Cass Sunstein has a review of Supreme Court justice Stephen Breyer’s new book up on TNR. While I do pay the sort of attention to their decisions that I feel all citizens should, I’m not a particularly avid watcher of the court and I have to admit that Breyer was one of the justices I knew least about. Maybe I should work to correct that, because it looks like he has a lot of interesting things to say. The first thing that struck me about Sunstein’s review is that Breyer is, by one reasonable-seeming measure, the least “activist” justice, while the conservatives tend to be the opposite.

In his own judicial work, Breyer might indeed be seen as the most consistently democratic member of the Rehnquist Court: among its nine members,
he has shown the highest percentage of votes to uphold acts of Congress and to defer to the decisions of the executive branch.

Some of the most noteworthy decisions of the Rehnquist Court have attempted to limit the power of Congress. Here Rehnquist himself was the leader, and the Court has, since the 1990s, adopted positions that he began to press in the 1970s.

So much for the conservative whining about liberal activist judges, I guess. Now, on to the really good stuff.

The main thrust of Breyer’s book seems to be a defense of an alternative approach to Constitutional “textualism” or “originalism” as famously forced upon law students by Scalia. In fact, the very name of the book (Active Liberty) identifies a key component of such an approach. Here’s how Sunstein explains one part of the conflict.

Breyer is fully aware that many people, including Scalia and Thomas, are drawn to “textualism” and its close cousin “originalism”–approaches that argue in favor of close attention to the meaning of legal terms at the precise time they were enacted. He knows that such people are likely to think that his own approach is an invitation for open-ended judicial lawmaking, in a way that compromises his own democratic aspirations. But he has several responses to such criticisms.

For a start, originalist judges claim to follow history, but they cannot easily demonstrate that history favors their preferred method. The Constitution does not say that it should be interpreted to mean what it meant when it was ratified. The document itself enshrines no particular theory of interpretation. And if originalism cannot be defended by reference to the intentions and the understandings of the Framers, Breyer asks, in what way can it be defended, “other than in an appeal to consequences?”

An interesting question, indeed, and one that is strangely echoed later in the article when Sunstein turns a bit on Breyer and tries to mount a rather feeble defense of originalism (in which, as near as I can tell, he’s not much of a believer either).

Or suppose that we accept, as we should, Breyer’s claims about the centrality of active liberty to the constitutional design. Is originalism, therefore, off the table? Not at all. We might believe, with some constitutional theorists (including Alexander Hamilton), that constitutional provisions, as products of an engaged citizenry, reflect the will of We the People, as ordinary legislation may not. If so, an emphasis on the original understanding can be taken to serve active liberty at the same time that it promotes negative liberty.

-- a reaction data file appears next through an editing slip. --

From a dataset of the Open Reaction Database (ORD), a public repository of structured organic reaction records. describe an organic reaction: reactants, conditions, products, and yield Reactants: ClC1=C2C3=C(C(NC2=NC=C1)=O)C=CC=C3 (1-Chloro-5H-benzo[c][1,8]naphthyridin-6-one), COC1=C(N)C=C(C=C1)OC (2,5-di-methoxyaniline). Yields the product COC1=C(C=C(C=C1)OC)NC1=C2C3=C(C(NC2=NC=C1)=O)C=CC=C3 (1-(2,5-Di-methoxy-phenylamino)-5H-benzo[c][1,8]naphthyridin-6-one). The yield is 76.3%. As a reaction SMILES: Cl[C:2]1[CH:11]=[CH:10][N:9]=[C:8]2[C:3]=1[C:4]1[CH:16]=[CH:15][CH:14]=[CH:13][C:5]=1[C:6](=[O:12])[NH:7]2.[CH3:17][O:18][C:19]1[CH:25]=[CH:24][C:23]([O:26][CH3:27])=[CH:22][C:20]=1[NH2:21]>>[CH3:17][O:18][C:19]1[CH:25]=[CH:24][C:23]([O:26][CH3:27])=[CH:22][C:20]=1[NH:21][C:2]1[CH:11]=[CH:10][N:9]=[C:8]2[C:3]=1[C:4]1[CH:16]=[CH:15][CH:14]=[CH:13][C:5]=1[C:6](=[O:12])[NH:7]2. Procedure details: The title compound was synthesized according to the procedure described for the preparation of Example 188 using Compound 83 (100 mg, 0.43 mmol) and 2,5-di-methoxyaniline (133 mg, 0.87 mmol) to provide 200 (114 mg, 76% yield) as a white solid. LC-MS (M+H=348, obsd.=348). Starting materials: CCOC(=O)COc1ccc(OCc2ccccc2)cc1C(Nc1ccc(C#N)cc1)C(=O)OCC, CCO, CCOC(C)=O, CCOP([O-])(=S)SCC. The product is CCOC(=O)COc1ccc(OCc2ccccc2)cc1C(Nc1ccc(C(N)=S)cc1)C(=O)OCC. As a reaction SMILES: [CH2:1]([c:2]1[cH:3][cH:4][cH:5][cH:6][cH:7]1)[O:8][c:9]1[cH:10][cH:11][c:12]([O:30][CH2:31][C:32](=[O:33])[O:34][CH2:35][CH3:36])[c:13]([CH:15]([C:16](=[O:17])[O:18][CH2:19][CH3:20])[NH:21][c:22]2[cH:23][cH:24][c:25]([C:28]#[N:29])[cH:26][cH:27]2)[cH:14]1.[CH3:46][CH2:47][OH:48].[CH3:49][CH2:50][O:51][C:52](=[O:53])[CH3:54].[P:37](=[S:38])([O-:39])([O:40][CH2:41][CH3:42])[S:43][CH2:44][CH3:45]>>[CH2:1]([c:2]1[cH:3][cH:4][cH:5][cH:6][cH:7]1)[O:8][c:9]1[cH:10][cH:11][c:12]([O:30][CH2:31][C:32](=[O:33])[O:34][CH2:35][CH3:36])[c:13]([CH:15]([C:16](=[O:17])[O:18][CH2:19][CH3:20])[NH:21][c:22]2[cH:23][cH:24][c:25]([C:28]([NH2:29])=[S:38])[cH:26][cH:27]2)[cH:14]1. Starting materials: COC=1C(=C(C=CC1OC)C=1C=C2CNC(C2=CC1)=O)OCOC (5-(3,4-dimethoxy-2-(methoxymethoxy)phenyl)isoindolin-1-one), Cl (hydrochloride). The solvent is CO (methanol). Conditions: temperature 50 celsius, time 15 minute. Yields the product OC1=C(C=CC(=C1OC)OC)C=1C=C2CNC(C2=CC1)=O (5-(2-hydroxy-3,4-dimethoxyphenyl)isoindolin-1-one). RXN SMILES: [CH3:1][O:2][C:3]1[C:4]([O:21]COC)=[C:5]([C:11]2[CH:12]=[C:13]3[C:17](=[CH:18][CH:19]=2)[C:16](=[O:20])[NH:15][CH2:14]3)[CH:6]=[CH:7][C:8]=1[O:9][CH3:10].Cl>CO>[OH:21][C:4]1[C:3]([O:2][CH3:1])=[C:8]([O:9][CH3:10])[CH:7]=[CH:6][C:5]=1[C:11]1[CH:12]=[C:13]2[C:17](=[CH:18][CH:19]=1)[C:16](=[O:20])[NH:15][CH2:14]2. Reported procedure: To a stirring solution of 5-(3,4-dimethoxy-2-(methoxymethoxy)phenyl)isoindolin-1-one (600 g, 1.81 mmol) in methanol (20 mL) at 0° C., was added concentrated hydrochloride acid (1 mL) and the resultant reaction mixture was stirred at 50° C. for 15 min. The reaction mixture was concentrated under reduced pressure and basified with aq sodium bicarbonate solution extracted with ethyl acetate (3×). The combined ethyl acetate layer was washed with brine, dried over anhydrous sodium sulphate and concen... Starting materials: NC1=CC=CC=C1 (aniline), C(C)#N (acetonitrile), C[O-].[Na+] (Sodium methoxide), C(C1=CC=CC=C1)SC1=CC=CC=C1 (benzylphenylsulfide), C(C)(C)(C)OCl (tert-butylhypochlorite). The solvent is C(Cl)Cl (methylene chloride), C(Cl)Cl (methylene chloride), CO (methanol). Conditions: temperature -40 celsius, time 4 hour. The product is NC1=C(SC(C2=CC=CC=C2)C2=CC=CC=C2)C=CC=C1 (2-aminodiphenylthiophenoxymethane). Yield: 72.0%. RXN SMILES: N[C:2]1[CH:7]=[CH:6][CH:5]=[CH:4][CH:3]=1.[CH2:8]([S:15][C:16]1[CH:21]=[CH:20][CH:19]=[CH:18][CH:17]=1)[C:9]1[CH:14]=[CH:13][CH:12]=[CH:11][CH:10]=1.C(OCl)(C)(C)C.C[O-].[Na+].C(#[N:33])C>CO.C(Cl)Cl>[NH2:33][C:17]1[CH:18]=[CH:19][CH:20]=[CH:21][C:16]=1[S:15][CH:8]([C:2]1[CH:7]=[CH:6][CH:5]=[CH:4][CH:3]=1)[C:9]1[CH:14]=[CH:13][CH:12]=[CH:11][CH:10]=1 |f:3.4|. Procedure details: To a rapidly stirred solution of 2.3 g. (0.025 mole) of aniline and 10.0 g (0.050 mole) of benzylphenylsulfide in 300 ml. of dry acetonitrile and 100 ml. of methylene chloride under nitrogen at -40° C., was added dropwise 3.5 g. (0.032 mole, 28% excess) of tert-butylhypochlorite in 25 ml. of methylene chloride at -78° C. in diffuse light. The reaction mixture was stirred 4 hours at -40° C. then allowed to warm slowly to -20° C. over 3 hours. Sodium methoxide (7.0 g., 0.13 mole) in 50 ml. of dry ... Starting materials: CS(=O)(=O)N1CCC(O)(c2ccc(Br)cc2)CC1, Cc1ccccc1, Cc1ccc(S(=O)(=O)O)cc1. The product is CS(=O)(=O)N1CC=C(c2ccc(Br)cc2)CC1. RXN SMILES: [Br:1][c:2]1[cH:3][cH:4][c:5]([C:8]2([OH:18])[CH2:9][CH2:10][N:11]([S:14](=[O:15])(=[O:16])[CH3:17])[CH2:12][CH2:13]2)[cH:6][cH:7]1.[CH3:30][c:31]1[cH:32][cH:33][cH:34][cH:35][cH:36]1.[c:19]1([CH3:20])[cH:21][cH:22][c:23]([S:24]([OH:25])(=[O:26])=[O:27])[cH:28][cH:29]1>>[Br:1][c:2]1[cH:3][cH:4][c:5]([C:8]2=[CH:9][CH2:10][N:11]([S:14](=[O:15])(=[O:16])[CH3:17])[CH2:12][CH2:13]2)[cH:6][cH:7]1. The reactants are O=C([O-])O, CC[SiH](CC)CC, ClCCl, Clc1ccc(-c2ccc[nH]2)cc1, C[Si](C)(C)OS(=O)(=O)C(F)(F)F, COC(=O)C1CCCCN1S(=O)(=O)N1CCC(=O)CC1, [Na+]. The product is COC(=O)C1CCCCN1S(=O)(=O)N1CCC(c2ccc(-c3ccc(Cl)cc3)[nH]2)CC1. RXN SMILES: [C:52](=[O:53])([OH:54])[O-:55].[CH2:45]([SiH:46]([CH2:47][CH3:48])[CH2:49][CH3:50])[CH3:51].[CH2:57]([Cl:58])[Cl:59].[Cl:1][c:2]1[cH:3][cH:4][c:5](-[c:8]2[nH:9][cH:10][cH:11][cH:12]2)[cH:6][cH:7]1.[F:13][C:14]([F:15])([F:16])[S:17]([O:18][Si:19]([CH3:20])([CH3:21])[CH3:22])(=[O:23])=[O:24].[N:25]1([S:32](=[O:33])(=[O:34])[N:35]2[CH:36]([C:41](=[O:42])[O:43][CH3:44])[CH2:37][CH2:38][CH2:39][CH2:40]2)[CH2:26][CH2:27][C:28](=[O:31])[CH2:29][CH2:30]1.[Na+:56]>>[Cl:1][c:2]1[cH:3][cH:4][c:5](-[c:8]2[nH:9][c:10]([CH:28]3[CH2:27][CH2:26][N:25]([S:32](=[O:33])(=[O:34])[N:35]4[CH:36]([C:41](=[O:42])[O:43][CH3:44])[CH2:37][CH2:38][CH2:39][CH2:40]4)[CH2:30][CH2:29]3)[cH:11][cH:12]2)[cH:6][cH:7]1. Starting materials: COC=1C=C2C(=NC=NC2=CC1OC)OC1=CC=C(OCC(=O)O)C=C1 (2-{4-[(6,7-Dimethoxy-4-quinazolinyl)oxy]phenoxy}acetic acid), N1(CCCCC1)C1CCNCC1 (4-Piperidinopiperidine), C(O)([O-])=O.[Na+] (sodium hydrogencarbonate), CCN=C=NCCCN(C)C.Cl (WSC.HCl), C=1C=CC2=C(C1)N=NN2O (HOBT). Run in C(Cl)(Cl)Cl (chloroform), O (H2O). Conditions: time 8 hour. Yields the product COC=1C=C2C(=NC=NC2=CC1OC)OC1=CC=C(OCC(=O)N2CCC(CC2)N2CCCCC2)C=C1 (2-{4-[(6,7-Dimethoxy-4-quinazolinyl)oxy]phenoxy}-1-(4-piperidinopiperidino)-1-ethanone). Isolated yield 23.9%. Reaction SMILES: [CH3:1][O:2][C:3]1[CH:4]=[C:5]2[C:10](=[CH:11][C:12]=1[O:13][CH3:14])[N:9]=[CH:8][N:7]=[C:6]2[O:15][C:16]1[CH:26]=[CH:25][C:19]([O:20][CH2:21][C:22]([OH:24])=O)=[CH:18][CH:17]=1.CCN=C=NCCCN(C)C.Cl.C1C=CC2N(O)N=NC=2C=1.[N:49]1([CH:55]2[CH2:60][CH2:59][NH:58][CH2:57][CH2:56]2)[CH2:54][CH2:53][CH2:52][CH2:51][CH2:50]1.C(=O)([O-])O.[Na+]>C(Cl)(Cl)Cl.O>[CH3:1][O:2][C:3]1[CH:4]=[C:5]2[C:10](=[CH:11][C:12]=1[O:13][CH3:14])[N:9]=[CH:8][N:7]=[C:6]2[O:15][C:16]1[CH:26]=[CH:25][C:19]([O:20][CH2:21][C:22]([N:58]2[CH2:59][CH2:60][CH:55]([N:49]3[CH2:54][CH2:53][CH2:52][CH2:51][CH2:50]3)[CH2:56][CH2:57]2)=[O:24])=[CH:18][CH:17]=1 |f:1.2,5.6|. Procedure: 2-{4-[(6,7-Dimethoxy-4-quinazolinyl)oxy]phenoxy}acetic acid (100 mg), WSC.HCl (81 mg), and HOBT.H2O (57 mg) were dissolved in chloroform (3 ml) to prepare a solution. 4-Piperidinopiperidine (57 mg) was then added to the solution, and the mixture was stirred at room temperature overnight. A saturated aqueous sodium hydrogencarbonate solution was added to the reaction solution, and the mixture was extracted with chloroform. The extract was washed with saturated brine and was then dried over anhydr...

The problem with this reasoning is that the “engaged citizenry” of which the constitution is a direct product are all dead. I don’t mean to be flippant, but shouldn’t we try to serve the present engaged citizenry? If there is a conflict between serving the living and serving the dead, don’t the living take precedence? I’m no constitutional scholar, but I’m pretty sure that the people who wrote and ratified the constitution meant it to serve the living. This in turn brings us to a point about one of Sunstein’s earlier weak criticisms.

I believe that Breyer’s approach is theoretically appealing as well as historically significant; but he offers a sketch, not a sustained argument, and he leaves significant gaps. Above all, he says too little about the difficulties that judges face in assessing consequences and in describing purposes. Recall that, in discussing the interpretation of statutes, Breyer argues for close attention to purposes, understood as the objectives of a “reasonable legislator.” It should be obvious that different judges will often disagree about what a reasonable legislator would do.

As a programmer, maybe I have a different perspective on this than most people would. Code represents a particular attempt to satisfy some requirement that preceded the programmer’s involvement. If there’s a bug in that code, I fix it. I don’t agonize over the programmer’s original intent, or treat the code as sacrosanct. Similarly, legislation is an attempt to encode popular will. The legislature’s intent doesn’t matter; the people’s intent does. It is inevitable that legislation will sometimes fail to capture the popular will. Due to the vagaries of language and simple oversight and legislative deal-making, a law might be incomplete or self-contradictory or just wrong…just like code can be. Somebody has to fix or work around it, and I think the judiciary is a perfectly reasonable place to do that. Just as a computer field-service organization will often adopt and document “best practices” based on the strengths and weaknesses of a product, the supreme court will do so based on the strengths and weaknesses of a body of law. The interpretation of what a reasonable programmer or legislator would do very rarely requires much consideration, or offers much leeway for “activism” of the sort people complain about. In the rare contrary cases, it’s a clear indicator that someone screwed up by failing to specify what was meant. If that failure lies with the authors of the constitution, and was not corrected by legislators, who else than judges should do the necessary patching?